Social Protection Minister Leo Varadkar has warned rival politicians that the Brexit vote will only result in a united Ireland if people respect diversity instead of seeking a “land grab” through “crude” border referendum.
He made the comments at the annual commemoration ceremony for Michael Collins and Arthur Griffith in Dublin’s Glasnevin Cemetery yesterday.
Mr Varadkar said he does want to see a united Ireland in the future.
However, in a clear reference to parties like Sinn Féin which wants a border poll as soon as possible due to Brexit, the Fine Gael TD stressed that such a move would be “crude” and disrespectful to the memories of Mr Griffith and Mr Collins.
“The only way we will achieve real unity is by respecting the different traditions, identities and values on this island, not by trying to obliterate them,” he said.
“During the Treaty debates, Arthur Griffith was criticised by another MP for meeting some southern unionists. He was accused of treating them as a privileged people.
“Griffith’s response was brilliant. To much applause, he explained that he ‘met them because they are my countrymen’.
“It was easy for some to jump on the Brexit result, and use it to make a land grab for Northern Ireland. And it was counterproductive.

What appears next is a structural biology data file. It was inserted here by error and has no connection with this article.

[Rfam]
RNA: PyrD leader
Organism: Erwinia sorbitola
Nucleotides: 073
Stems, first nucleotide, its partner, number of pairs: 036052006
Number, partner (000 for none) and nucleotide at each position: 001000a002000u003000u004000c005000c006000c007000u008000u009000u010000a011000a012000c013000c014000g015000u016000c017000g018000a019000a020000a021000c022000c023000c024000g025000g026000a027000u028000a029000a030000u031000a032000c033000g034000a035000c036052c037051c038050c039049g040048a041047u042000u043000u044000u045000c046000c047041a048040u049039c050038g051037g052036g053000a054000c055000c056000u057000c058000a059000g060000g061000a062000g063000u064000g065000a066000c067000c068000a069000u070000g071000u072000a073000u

“Often the people who speak loudest about republican values are the least when it comes to honouring them.
“The inclusive vision of Griffith is better than the opportunistic rhetoric of assimilation,” said Mr Varadkar, adding that taking the approach of a border referendum would be “crude”.
The comments came as Mr Varadkar also used his speech at Glasnevin to urge his own Government to focus on building a social recovery as much as an economic recovery in the upcoming budget.
Speaking as Fianna Fáil finance spokesman Michael McGrath said his party wants to see all details of the budget before it is published amid a likely confrontational build-up to the financial document, Mr Varadkar said that to ignore the need for social reforms would be to repeat the mistakes of “the boom years”.
“Economic gains on their own, without a vision for society to accompany them, will result in a squandered prosperity that will ultimately be unsustainable. We had that during the boom years. We must ensure that we do not have it again in the recovery years,” he said.
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